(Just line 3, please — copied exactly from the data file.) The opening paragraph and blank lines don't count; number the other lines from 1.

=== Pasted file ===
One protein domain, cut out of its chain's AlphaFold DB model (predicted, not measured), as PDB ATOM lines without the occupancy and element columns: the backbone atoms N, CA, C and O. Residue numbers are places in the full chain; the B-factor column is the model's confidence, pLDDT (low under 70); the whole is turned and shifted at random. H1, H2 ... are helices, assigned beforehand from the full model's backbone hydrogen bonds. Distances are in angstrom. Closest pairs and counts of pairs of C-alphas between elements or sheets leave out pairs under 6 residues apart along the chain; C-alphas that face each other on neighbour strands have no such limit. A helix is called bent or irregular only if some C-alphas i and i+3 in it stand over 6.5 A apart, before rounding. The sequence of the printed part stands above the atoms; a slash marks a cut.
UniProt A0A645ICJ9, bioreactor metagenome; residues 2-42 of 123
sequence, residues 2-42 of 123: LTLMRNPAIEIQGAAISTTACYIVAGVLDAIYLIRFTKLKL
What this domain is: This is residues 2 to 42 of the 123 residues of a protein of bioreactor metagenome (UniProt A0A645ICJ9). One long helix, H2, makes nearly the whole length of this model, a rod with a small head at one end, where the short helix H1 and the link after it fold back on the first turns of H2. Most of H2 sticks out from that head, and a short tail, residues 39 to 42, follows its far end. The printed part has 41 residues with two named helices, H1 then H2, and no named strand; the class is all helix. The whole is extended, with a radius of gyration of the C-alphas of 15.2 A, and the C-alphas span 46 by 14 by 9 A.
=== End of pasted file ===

What this domain is: This is residues 2 to 42 of the 123 residues of a protein of bioreactor metagenome (UniProt A0A645ICJ9). One long helix, H2, makes nearly the whole length of this model, a rod with a small head at one end, where the short helix H1 and the link after it fold back on the first turns of H2. Most of H2 sticks out from that head, and a short tail, residues 39 to 42, follows its far end. The printed part has 41 residues with two named helices, H1 then H2, and no named strand; the class is all helix. The whole is extended, with a radius of gyration of the C-alphas of 15.2 A, and the C-alphas span 46 by 14 by 9 A.